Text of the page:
"In the meantime, the future of manufacturing communication satellites in Israel is in question, after losing Amos-6 when its launch missile exploded and the hardships faced by the Israel Aerospace Industries to compete with other bids when it comes to costs and timetables for manufacturing Amos-8.
"After losing Amos-6, Minister of Science (Ofir) Akunis created a committee which decided the state should invest NIS 100 million annually in infrastructure for building communication satellites in order for it to be possible to produce parts for them, which today are being purchased abroad. Israel needs blue-and-white satellites operated by Israeli companies. We've since been in negotiations with the Ministry of Finance and now dealing with pretty low sums."
The company that operates the Amos satellites is owned by Shaul Elovitch , who's facing an ongoing investigation into his dealing as majority shareholder of Bezeq. Can it still purchase satellites?
"When the committee I mentioned was created, the Elovitch affair hadn't gone public yet. We continue operating without taking this aspect of it into account. The bottom line and very real need of the space industry still exist, one way or the other."
Astronaut Ilan Ramon went into space in the Columbia shuttle and perished in 2003. Will we see another Israeli astronaut?
"We certainly hope so, but there isn't a specific plan in place at the moment. The number of opportunities for launch has dramatically decreased since the American space shuttle program was scrapped. Today astronauts are only launched to the international space station, and only from countries that are partners to its operation. The director of NASA has already stated that the future mission to Mars will be open to other countries, and that Israel is one of the candidates. But that's not something that's going to happen anytime soon.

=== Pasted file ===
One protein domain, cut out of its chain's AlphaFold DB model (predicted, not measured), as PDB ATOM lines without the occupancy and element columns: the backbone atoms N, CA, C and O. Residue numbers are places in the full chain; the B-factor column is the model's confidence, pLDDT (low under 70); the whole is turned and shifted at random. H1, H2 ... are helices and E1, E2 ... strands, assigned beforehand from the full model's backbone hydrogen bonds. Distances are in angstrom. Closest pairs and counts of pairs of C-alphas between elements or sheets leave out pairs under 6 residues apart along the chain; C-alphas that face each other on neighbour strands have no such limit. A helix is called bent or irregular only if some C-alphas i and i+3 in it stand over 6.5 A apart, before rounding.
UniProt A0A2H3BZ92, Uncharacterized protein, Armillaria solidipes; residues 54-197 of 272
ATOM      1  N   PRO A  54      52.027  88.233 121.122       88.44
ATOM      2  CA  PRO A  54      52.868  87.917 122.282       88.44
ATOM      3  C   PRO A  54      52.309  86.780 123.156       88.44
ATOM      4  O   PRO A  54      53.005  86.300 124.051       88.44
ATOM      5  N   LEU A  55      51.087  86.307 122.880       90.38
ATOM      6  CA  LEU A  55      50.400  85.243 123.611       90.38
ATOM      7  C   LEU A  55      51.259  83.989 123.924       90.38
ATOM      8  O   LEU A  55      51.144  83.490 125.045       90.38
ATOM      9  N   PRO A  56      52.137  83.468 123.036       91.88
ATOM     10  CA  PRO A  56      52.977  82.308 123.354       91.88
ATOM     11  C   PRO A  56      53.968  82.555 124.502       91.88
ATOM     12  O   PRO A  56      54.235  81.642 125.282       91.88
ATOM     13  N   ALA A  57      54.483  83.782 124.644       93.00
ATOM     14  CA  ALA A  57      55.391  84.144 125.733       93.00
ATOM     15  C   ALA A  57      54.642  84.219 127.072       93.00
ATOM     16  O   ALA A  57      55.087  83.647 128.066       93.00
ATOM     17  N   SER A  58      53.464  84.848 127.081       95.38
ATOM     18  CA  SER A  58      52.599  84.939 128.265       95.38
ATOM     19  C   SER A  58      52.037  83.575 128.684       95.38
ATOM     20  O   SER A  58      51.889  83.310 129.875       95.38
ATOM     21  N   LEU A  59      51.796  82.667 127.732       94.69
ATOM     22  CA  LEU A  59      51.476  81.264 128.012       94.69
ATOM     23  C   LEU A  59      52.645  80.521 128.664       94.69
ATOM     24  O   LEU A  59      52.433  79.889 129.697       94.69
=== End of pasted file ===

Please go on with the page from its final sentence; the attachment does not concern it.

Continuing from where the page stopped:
"However, Israel may get to Mars even without a local astronaut. In 2019, the Orion spaceship built by Lockheed Martin for NASA will be launched. It's supposed to be used for prolonged space missions and, in the future, a mission to Mars. These missions increase the need for protecting the crew from radiation. A protective suit developed by the StemRad company operating out of Tel Aviv under Dr. Oren Milstein will be tested onboard the Orion. During the spaceship's first flight, which won't be manned, the suit will be test-worn by a state-of-the-art test dummy, assisted by the German space agency. StemRad has developed a suit that's more ergonomic than those currently on the market and that also better protects against radiation relative to its weight. It focuses exactly on the areas under the most risk."
Our advantage in the Middle East is constantly eroding: Iran is already building and launching satellites.
"Iran has proven it possesses launch capabilities. It's willing to invest large sums of money and is closing some of the gaps. However, by my estimate our technologies are still more advanced. Access to space is a significant aspect of the rivalry between countries, among other things due to the double uses technology has in civilian and military sectors. We can and should invest more."